The Failure That Became Bismark: The Limits of Machiavelli

Arnold Toynbee once remarked that the problem with intellectuals was their intrinsic need to only illustrate, not fix the dominate ideas that ruled their profession.  For decades I have been exposed to two false ideas that have dominated academia.  Namely that Charles de Gaulle and Bismark were the greatest Statesmen since Napoleon!

All three men were abject political failures!

Jonathan Steinberg has written a wonderful read in ‘Bismark:  A Life’ published by OUP (Oxford University Press 2011.)  I recommend it to anyone who wishes to understand just how PROSTRATE Germany was made for the arrival of Adolf Hitler.  Jonathan Steinberg’s grasp of the significance of Bismark is remarkably personal in its range and depth of sources.  He writes that Bismark was ‘tall, broad shouldered and impressive but with a certain casualness in stance, movement and speech that retained something provocative. His conversation alone was similar to a rapier.’  Anyone who has a grasp of such personalism is truly a gifted writer.

Just how do academics justify placing Bismark as a great Statesman?  Especially given the aftermath of a militant Teutonic State that was Nazi Germany?

Bismark’s greatest achievement as a statesman was to overcome the international and domestic forces (ideas) that conspired against unification of Germany.  They were:  a dominant Russian, French confederation, Austrian obstruction, quarrelsome middle-states in the Germanic interior and Prussian traditionalism.  All conspired around a single vortex.  The issue was the question of who had the right to determine the Army’s character.  This was the crisis Bismark was brought into government service to resolve.  Remember, Bismark was never elected let alone a popular tribune but a royal appointee.

Bismark immediately saw that the key to solving the crisis was no longer to secure a deal between parliament and Crown, but rather to eliminate all possible rivals for the King’s confidence!

Who does this remind one of?

In pursuing such tactical maneuvering, Bismark deployed the skills of realpolitik as enumerated by Machiavelli.  This cold pragmatism was ceaselessly at work in both his personal relations and his diplomacy as head of State.  He ruled ruthlessly for 28 years before being forced into retirement.

In developing and pursuing such Machiavellian means, Bismark completely transformed the face of Germany into a prostrate craven nation fit for enslavement that became social Darwinism under Hitler.  How else to put it:  his utterly cynical manipulation of democracy and elections completely poisoned Germany’s political economy for decades.

Jonathan Steinberg reveals that as he sat down to write this biography he wanted to explain how Bismark exercised his personal power.  Being born into a marginalized family with feudal trappings never quite contained his drive.  For most of his early life he complained that all he ever could aspire to was field drainage and bog cultivation.  His break came with the arrival of Revolutionary ethos that was 1848.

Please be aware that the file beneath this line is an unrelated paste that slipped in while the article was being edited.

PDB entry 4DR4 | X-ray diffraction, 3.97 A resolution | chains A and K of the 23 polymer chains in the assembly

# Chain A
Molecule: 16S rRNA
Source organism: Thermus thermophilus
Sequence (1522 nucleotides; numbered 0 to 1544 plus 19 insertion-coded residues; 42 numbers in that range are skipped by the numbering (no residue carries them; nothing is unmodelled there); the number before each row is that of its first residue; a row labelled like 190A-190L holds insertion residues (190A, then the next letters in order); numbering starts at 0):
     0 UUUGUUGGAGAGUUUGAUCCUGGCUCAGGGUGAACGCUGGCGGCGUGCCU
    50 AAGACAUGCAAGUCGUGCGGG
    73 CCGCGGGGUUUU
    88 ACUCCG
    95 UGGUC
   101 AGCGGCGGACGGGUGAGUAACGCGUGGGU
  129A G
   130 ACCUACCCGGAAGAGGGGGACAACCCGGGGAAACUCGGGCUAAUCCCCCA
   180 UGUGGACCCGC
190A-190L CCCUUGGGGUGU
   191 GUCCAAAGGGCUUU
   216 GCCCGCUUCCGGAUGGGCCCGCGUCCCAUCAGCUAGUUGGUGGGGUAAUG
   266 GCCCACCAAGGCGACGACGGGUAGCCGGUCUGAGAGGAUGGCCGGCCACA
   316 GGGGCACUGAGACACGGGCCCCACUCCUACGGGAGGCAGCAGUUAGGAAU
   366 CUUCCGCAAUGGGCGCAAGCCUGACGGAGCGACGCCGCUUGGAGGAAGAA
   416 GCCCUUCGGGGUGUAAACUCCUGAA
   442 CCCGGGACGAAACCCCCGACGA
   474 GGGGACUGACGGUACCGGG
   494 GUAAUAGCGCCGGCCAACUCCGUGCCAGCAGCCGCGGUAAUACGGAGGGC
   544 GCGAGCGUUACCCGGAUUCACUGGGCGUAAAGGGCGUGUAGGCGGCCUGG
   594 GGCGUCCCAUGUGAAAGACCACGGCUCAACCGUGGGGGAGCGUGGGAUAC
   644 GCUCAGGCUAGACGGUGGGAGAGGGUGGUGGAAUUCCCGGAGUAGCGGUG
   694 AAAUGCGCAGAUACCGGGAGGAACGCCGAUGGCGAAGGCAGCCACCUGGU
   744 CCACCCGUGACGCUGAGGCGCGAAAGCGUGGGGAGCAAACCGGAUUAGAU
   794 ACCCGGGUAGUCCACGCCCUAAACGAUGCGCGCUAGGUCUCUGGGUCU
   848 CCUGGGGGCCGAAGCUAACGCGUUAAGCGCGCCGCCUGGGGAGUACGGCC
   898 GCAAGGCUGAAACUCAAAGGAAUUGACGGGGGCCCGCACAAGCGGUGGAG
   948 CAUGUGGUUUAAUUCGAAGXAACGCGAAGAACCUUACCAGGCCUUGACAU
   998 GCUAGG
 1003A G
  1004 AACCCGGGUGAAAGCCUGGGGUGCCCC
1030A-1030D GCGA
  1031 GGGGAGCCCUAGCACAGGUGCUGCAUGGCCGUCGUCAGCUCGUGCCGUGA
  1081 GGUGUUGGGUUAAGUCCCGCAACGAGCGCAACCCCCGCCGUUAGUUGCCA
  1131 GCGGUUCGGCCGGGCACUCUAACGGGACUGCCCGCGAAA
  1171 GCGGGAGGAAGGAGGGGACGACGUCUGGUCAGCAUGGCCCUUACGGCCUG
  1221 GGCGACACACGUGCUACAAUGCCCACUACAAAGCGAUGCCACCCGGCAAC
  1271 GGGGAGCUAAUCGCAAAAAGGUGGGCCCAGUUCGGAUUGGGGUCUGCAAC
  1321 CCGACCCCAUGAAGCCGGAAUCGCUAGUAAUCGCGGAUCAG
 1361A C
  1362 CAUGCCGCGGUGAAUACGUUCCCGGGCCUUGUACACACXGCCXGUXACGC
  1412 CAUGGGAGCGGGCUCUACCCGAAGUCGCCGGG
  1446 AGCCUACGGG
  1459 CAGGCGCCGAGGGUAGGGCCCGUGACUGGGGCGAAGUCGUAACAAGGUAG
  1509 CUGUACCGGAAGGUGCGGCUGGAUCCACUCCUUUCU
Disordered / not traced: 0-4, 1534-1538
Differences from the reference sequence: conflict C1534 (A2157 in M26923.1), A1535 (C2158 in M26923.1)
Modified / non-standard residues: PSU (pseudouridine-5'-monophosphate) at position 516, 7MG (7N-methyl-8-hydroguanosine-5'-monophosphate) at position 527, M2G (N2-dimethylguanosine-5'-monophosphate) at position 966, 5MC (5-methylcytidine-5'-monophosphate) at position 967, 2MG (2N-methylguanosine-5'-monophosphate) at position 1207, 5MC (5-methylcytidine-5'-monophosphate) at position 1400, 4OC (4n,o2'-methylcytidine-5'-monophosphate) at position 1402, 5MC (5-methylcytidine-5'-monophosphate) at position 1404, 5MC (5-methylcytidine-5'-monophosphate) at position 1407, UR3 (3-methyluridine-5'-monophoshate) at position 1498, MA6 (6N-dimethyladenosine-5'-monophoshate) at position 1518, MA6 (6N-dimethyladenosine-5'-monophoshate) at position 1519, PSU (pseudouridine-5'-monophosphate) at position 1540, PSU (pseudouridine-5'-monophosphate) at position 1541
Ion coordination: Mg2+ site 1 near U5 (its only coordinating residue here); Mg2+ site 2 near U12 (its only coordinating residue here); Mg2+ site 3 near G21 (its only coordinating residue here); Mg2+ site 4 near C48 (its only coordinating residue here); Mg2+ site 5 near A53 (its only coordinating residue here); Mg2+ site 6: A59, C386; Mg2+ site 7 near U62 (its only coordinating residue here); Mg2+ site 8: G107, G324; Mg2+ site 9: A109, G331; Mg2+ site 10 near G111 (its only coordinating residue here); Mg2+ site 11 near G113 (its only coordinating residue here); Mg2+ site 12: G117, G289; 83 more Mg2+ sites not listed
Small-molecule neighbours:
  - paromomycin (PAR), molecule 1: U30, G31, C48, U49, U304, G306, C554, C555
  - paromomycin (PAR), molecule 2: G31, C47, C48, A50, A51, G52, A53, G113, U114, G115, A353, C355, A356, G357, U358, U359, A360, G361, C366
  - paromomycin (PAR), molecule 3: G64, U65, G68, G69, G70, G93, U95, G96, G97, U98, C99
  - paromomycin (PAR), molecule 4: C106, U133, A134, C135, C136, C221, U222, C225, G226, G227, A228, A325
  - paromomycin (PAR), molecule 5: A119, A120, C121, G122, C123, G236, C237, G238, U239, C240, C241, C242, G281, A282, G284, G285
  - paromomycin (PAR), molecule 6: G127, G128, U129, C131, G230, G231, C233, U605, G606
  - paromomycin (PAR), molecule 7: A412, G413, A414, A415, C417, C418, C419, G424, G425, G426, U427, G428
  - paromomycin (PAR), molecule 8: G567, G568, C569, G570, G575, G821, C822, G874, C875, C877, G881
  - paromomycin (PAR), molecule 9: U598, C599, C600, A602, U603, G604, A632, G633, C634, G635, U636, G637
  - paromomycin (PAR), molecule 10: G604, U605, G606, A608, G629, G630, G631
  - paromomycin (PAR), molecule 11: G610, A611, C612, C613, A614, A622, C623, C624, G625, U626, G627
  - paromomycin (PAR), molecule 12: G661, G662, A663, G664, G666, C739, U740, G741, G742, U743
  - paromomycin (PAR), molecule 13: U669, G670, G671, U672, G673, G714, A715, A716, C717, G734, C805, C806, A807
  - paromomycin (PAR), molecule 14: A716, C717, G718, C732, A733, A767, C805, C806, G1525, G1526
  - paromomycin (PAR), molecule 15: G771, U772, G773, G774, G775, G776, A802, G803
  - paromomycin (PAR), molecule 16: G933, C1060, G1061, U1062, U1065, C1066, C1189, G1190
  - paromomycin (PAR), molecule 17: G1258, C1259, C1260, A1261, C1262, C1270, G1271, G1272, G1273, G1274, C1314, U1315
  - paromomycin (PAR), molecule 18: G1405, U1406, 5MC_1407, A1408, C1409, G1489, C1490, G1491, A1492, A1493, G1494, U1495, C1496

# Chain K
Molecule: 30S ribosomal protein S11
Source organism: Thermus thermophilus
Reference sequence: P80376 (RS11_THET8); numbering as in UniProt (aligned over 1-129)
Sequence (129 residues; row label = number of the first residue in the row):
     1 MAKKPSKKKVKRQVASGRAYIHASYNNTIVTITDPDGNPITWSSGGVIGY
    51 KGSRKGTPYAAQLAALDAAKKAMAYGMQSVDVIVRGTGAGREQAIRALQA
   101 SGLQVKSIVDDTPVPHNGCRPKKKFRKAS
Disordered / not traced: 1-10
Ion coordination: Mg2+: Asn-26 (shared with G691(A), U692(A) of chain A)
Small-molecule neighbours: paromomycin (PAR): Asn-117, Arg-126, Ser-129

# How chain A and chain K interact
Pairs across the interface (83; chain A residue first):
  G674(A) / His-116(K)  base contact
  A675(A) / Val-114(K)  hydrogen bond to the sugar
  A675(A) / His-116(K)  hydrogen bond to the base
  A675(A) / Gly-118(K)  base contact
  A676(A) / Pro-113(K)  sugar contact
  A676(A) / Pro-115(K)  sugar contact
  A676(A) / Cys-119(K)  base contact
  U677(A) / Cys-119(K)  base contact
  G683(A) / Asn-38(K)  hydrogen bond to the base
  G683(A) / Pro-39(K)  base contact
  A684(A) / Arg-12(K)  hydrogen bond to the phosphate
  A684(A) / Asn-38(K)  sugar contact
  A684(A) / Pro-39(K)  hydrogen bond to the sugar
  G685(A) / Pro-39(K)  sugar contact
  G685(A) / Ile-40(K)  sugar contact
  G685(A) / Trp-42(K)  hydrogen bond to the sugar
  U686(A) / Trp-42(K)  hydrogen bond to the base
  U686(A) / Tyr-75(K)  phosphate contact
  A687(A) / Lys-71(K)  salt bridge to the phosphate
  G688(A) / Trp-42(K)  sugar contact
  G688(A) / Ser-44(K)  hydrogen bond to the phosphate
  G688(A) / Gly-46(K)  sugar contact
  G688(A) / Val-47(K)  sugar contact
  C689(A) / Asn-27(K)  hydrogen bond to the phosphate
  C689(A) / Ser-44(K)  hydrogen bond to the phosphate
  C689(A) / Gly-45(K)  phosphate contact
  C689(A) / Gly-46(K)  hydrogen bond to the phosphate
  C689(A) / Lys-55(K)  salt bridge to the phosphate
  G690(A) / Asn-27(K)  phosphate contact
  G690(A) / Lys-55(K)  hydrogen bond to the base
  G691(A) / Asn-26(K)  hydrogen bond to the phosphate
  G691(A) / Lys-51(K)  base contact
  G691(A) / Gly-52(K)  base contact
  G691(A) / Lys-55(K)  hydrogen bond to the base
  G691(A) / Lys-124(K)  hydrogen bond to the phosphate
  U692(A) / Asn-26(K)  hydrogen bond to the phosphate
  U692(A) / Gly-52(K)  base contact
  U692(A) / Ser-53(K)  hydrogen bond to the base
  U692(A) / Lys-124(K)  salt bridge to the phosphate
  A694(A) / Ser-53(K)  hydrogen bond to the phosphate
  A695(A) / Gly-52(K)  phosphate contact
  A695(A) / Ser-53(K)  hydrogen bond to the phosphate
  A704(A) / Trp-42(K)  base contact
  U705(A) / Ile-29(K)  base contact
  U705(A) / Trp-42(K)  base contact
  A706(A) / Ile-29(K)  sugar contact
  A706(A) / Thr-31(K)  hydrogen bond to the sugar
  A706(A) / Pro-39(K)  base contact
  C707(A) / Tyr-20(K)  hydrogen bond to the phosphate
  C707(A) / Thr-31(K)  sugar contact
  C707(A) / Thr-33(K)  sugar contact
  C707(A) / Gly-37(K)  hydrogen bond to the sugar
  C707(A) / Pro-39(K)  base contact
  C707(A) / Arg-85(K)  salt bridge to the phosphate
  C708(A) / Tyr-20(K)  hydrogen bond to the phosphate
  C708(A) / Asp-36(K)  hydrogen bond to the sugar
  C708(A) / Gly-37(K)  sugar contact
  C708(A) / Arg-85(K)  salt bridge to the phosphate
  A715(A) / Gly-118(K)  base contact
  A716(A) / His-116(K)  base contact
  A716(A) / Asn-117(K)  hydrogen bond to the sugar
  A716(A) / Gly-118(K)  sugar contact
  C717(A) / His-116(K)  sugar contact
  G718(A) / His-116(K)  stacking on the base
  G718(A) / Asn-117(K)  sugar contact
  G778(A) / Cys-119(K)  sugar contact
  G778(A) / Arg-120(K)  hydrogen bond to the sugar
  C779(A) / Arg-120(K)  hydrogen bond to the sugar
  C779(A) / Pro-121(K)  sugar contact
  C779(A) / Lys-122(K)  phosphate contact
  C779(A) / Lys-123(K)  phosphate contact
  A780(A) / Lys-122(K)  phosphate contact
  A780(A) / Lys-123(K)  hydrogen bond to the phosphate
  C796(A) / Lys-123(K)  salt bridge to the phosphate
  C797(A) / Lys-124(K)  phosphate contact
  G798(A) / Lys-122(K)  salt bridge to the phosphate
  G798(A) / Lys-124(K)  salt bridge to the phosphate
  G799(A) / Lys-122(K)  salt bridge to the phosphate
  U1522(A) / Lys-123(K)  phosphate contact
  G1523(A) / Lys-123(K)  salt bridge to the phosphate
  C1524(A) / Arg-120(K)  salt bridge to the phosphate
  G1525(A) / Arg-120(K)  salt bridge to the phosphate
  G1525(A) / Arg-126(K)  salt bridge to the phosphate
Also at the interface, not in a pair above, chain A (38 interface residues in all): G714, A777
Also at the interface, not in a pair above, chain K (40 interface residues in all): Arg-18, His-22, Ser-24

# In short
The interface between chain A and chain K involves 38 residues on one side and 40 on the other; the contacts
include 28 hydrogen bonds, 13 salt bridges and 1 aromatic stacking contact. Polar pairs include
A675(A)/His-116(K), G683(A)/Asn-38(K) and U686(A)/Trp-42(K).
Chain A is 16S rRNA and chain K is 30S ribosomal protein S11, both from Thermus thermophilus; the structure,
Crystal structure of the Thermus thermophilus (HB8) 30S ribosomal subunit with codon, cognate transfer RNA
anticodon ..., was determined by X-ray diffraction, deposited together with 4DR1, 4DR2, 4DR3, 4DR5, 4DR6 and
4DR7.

Prussia’s Friedrich Wilhelm IV needed someone to manage the growing mob discontent that ravaged most German estates.  Bismarks social acquaintances with key conservatives got him in through the gate where he unleashed his genius upon the King.

Just how did he overcome provincial obscurity and a bad marriage?  He learned to cope with instability by courting it.

From the very beginning he understood that social discontent and conflict stirred provocative political overtures that were more clarifying and enabling than the conditions that permeated stability.  Ostensible harmony could not engage the zietgeist, irritants stimulated creative responses.  It is in such a milieu that we finally engage a counter-intuitive, insolent confidence in absolute monarchy.  The only drawback was that most Germanic conservatives being secure in their principals made no effort to understand opposition.  Bismark, with no fixed principals tied to a petty, vindictive temperament delighted in bribing, seducing and contaminating his opponents.  Being remarkable absent from ideological constraints gave him the required freedom to rule openly.  Sadly such personal success irritated King Wilhelm to the point where his relationship with Bismark became a study in codependency.

His strategy?  Put Prussia on the road to dominating the social forces toward a unified Germany!

He succeeded, but only at a great personal cost to both Germany,  his health and the quality of his family relations.  The real cost of his rule was borne by German political culture itself for the administrative and political tiers were dominated by craven servility, a fine incubator that birthed Nazi Germany!

Bismark’s towering pre-eminense ultimately became a liability for the future of Germany.  When he left office after 28 years of service, the servility of the German people had been cemented.  This blind obedience only increased the drive to ignore the requirement that became of great cultures:  self determination!  Instead, a prostrate Teutonic culture enjoined itself to an even more ruthless mechanized idea that became social Darwinism.

Lincoln understood in his fight with Stephen Douglas that great leaders assist in the arduous task that is self determination.  Bismark failed miserably in assisting Germany to articulate itself in her battle with both domestic and international foes.  Bismark was a martinet unfit for the titanic political challenge that became a tragic Germany under Hitler.

In Him we witness an extraordinary failure of the limits of Machiavelli.

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About William Holland

Systematic Theologian/International Relations
This entry was posted in Adolf Hitler, Alex Tocqueville, Conservatism, Ethics, Hitler, Identity Development, International Relations, Management, Politics and tagged , , , , , . Bookmark the permalink.